By Dr. Kotoku Kurachi
Seven years have passed since I was last active in the field of molecular genetics and biology. Over the past decade we have witnessed some of the most astonishing breakthroughs. However with these phenomenal discoveries also come gravely serious ethical questions.
In particular, CRISPR-Cas9 and other developments have allowed for the precise modification (editing) of target genes. This has opened up new horizons in genetics, biology and medical research. At the current level, where off-target genetic editing is still out of reach, we remain just a few steps away its perfection. Underlying this achievement is the monumental discovery in 2004 of the completed human genome sequence. As one who ended his research career during that era when science was struggling to succeed in precise genome modification, I confess that I look upon today’s research environment with great envy.
Yet in the midst of this boom in fundamental and applied research of genome editing, it has become clear that serious problems and issues in research ethics — especially those related to bioethics — are also arising.
Recently, the international community was shocked by the announcement that a researcher in China investigating HIV resistance had performed human experiments resulting in the birth of twins through CCR5 gene edited fertilized egg. Babies could now be simply born with genetically edited human reproductive cells — indeed a serious breach of bioethics. Because of the lax bioethical views and regulations of one country, gene editing technology of fertilized eggs had made a step towards a very slippery slope.
The reaction from the international community was one of swift condemnation, forcing also a rebuke from the Chinese government. Yet despite the pushback, I personally felt that this research study has lowered the ethical barrier to arbitrary human genome editing. This case is an extremely important arbiter of how human targeted genome editing will affect future generations. As such, I sincerely hope that the twins in question will receive sufficient care and medical attention throughout their entire lives.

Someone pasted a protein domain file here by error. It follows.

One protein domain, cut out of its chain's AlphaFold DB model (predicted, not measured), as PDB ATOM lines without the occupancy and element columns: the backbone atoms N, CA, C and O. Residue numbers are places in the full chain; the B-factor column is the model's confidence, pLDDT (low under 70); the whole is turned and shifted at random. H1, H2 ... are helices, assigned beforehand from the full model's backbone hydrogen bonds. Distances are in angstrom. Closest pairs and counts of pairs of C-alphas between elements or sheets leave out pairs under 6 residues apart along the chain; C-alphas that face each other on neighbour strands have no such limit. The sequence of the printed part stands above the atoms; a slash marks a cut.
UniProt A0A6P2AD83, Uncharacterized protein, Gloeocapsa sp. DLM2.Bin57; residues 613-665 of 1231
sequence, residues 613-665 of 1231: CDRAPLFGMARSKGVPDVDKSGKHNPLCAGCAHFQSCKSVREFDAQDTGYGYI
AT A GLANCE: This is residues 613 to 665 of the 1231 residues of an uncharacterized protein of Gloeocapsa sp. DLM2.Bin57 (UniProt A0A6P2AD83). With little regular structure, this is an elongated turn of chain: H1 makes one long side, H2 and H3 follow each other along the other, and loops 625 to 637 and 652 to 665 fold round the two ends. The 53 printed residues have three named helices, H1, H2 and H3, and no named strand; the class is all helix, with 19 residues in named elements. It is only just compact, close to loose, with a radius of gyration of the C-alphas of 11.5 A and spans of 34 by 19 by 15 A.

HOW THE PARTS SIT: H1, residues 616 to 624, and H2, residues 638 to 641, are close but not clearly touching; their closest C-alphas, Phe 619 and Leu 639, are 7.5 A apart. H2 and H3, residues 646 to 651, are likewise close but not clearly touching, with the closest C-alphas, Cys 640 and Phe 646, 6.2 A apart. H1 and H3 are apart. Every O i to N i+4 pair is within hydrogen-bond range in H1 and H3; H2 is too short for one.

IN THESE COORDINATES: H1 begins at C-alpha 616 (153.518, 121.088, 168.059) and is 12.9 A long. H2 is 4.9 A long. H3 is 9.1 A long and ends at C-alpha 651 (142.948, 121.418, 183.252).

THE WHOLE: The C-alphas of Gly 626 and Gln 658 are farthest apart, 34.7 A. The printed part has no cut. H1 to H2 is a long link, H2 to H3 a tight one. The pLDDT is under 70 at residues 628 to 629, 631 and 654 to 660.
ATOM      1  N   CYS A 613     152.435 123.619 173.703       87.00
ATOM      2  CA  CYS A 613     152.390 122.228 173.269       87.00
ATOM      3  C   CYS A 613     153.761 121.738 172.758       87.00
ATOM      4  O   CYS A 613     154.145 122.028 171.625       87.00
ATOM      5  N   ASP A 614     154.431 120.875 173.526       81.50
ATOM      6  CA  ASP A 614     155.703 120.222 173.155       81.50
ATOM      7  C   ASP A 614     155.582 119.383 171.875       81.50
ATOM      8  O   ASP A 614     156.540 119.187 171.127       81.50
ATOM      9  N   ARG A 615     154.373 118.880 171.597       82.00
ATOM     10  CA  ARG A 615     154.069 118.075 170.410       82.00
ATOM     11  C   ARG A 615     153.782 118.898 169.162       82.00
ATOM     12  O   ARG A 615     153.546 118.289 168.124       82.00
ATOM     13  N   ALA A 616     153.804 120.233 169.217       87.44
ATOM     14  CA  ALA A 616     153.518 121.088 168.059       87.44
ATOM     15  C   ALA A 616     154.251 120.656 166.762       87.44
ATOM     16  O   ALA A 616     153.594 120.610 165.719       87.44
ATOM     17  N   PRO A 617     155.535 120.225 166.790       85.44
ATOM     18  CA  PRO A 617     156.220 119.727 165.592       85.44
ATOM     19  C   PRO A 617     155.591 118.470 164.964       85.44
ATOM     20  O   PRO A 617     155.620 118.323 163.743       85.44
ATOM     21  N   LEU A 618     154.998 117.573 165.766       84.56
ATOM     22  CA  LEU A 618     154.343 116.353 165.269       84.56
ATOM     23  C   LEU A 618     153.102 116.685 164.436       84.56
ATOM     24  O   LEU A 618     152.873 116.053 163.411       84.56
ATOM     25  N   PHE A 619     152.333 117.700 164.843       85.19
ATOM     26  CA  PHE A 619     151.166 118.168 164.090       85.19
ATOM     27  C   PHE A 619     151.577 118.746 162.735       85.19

Meanwhile, the cloning of animals continues apace. The current state of cloning technology, in which the entire genome of a fertilized egg is replaced, has reached a high level of advancement and is widely used on pets and livestock. However, from the viewpoint of bioethics, many doubts remain. Has enough attention been paid to the discussion, regulation and management of animal cloning?
At this point, through the cooperation of the research community and governments around the world we must draw a clear bioethical line. Together we must decide that the gene editing of fertilized eggs should be banned and that human cloning must never come to pass. With this resolution should come binding international regulations that will deal strictly with violations.
In light of the serious issues posed by human-targeted genome editing, no one can know the fate that awaits us should humanity continue to try to reach the realm of the gods.
About Dr. Kotoku Kurachi:
After completing a doctoral course at Kyushu University (Agriculture) in 1970, Dr. Kurachi transferred to Washington University (Medical) as a postdoctoral fellow. Later, after serving with Harvard University (Medical), he joined Michigan University (Medical) and was promoted to a professorial post. In 2001, he moved to the National Institute of Advanced Industrial Science and Technology (AIST) at the request of the Japanese government, and then served as a deputy president of Kyushu University and also as a director.
Dr. Kurachi now serves as Professor Emeritus for the University of Michigan and as an honorary researcher with AIST. He currently lives in Seattle.
His book, entitled ‘強靱なサイエンティストになるために’ (‘The Excitement of Doing Science’), was published in March of 2019.